Thomas Paine, painted by George Romney, 1792 / Wikimedia Commons

Thomas Paine and the Clarion Call for American Independence by Harlow Giles Unger, 2019 — When I read through the eloquent works of Thomas Paine many years ago, I was struck by the degree to which the words seemed to flow like lightning from his pen. Common Sense contained all the pent-up thoughts he was eager to share (yet denied by circumstances) from his entire 40 years of existence. It might be said that he was the most unlikely hero of the revolution. A longtime excise officer and tax collector for the British government, Paine’s life was marked by a…


Wikimedia Commons

The Wright brothers’ lives evoke all the right clichés and platitudes of the amateur inventor. They had no formal scientific training or engineering education, just an insatiable curiosity and a seemingly innate understanding of the problem they sought to solve. Their lives are the antithesis of the swaggering, drama-filled biography which normally wins plaudits and sells books. They were single-minded, private, proud but humble, and a bit enigmatic to all but the closest family and friends. This is hardly fertile grounds on which to write a great biographical work. …


Frederick Douglass: Prophet of Freedom by David W. Blight, 2018 — Among the many interesting facts I learned from this magnificent book is that Frederick Douglass truly relished the political and moral fight. His greatest ambition was to be “in the arena” (to use the famous injunction of Teddy Roosevelt), shaping events and not just reacting to them. That does not absolve him of his many faults, including his deeply wounded pride — which he turbulently inflicted on those around him — and the vacillation in his political thinking. But if there is a singular theme of moral clarity running…


“Revolutions are not always brought about by a gradual decline from bad to worse. Nations that have endured patiently and almost unconsciously the most overwhelming oppression often burst into rebellion against the yoke the moment it begins to grow lighter. The regime which is destroyed by a revolution is almost always an improvement on its immediately predecessor, and experience teaches that the most critical moment for bad governments is the one which witnesses their first steps toward reform.”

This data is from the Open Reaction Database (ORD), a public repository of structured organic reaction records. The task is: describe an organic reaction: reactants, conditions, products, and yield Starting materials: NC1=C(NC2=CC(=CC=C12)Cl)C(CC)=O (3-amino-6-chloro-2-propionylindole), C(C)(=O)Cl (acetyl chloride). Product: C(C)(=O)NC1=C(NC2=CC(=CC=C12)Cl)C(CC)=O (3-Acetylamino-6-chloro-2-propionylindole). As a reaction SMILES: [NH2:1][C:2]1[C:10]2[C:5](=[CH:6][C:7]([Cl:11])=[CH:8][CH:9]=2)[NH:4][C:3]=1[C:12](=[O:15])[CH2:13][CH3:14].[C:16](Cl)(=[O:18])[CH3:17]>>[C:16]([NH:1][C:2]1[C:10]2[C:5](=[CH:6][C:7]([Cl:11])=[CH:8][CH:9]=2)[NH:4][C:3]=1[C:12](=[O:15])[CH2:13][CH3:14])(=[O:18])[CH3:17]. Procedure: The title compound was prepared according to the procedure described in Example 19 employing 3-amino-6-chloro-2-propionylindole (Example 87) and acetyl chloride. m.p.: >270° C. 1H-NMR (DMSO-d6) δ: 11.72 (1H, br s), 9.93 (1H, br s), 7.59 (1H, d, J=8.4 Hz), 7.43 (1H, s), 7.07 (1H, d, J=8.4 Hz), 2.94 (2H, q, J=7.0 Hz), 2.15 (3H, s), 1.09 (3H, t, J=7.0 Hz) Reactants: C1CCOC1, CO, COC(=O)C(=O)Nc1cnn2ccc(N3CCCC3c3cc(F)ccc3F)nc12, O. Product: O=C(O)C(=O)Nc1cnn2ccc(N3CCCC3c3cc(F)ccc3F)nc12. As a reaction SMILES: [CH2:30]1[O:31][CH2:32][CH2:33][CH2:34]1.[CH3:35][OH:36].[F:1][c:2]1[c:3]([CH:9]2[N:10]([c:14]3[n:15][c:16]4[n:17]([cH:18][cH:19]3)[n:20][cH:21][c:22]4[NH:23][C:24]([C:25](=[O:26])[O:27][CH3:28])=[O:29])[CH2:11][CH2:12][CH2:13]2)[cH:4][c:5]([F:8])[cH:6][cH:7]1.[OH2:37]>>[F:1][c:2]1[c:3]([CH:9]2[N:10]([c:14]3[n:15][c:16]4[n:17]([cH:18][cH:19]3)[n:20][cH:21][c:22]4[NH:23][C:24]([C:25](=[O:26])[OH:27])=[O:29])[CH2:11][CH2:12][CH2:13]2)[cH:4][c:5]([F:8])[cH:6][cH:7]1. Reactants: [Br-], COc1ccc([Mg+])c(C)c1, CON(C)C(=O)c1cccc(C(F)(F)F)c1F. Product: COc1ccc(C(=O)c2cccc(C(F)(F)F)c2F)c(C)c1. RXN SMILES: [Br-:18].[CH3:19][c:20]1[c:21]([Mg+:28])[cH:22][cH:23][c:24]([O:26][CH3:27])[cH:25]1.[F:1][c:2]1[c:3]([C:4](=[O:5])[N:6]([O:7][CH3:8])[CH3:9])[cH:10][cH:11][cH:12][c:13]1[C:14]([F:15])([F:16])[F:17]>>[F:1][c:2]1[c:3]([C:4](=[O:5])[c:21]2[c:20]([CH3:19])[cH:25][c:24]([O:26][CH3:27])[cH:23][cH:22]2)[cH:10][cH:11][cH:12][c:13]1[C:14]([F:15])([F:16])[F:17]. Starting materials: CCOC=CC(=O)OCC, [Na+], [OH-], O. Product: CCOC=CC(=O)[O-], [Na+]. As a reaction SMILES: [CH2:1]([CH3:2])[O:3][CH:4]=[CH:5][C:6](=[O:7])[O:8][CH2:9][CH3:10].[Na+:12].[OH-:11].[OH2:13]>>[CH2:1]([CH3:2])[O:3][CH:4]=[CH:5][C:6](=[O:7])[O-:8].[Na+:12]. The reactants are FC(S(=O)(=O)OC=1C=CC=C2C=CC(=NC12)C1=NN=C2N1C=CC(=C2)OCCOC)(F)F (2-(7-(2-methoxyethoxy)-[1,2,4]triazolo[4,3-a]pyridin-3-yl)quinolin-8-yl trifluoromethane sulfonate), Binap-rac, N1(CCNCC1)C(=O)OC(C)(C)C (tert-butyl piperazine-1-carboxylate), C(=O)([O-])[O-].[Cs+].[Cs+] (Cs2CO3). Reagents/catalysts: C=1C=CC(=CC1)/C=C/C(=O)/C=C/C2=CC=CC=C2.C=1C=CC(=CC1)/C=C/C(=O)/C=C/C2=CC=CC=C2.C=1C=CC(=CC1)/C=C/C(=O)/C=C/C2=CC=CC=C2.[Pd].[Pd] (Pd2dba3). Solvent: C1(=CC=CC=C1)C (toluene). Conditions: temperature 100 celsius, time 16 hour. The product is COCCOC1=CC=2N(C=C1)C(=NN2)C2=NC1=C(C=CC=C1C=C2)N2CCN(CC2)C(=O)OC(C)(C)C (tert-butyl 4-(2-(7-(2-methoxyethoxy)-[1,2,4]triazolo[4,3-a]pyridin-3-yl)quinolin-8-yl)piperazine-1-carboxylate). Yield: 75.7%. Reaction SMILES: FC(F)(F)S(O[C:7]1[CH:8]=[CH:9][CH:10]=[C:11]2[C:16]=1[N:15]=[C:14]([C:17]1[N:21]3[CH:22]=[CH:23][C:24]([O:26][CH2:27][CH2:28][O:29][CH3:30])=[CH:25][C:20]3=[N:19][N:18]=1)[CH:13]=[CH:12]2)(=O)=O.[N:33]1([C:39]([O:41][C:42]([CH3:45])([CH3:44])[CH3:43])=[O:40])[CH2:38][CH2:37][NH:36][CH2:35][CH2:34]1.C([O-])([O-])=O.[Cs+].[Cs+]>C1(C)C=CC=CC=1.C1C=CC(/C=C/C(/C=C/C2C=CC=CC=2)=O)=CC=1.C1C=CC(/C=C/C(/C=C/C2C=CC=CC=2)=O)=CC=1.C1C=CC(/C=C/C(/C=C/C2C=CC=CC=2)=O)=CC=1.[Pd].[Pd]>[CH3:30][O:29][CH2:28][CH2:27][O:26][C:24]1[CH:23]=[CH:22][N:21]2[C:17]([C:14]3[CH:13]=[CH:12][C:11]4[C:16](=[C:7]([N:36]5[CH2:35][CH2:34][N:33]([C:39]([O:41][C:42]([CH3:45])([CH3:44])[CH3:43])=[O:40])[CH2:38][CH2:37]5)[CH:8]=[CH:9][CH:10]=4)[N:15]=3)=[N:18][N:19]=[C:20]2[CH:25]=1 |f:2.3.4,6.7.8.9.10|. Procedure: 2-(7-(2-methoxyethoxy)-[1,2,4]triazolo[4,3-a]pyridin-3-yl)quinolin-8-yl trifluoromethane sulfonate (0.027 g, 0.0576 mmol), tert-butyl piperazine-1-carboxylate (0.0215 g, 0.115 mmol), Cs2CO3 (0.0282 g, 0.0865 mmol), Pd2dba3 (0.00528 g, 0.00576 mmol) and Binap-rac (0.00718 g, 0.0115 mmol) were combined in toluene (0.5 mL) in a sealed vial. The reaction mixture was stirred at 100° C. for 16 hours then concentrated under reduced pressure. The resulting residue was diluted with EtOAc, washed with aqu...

- Alexis De Tocqueville in The Old Regime and the Revolution

“Russians have never been free. There is no precedent for it…


We are arguably living in an age of rising political reaction. Why then, asks Mark Lilla, is the reactionary mind so poorly understood? There is a surfeit of books on political revolution — why they happen, what makes them so seductive, and why, eventually, they consume themselves — but a dearth of good analysis on political reactions, “just the self-satisfied conviction that it is rooted in ignorance and intransigence, if not darker motives.” Outside observers have tried to explain the apotheosis of reactionary movements in terms of narrow materialistic forces such as colonialism, inequality, and demographic change. These explanations are…


Nearly a decade after it was first published, The Quants by Scott Patterson remains one of best introductions to the history of the financial crisis for those seeking to broaden their understanding beyond the facile discourse on radio and TV. Starting with the burgeoning quant revolution in the 1960s, Patterson chronicles the last several decades of high finance in the baleful light of the 2008 crisis. …


Source: Associated Press

“I shall never be able to understand how it happened,” the novelist Rebecca West once said about the First World War. “It is not that there are too few facts available, but that there are too many.” Contemporary observers were likewise bewildered by the sudden outbreak of war. The call for mobilization, as someone said at the time, was like a “peal of thunder out of a cloudless sky.” The uniquely depersonalizing and enigmatic nature of the war lends itself to this kind of visceral language.

Jacob Stutsman

I am a freelance writer based in Michigan. You can contact me at jstutsman21 at gmail.com.

Get the Medium app

A button that says 'Download on the App Store', and if clicked it will lead you to the iOS App store
A button that says 'Get it on, Google Play', and if clicked it will lead you to the Google Play store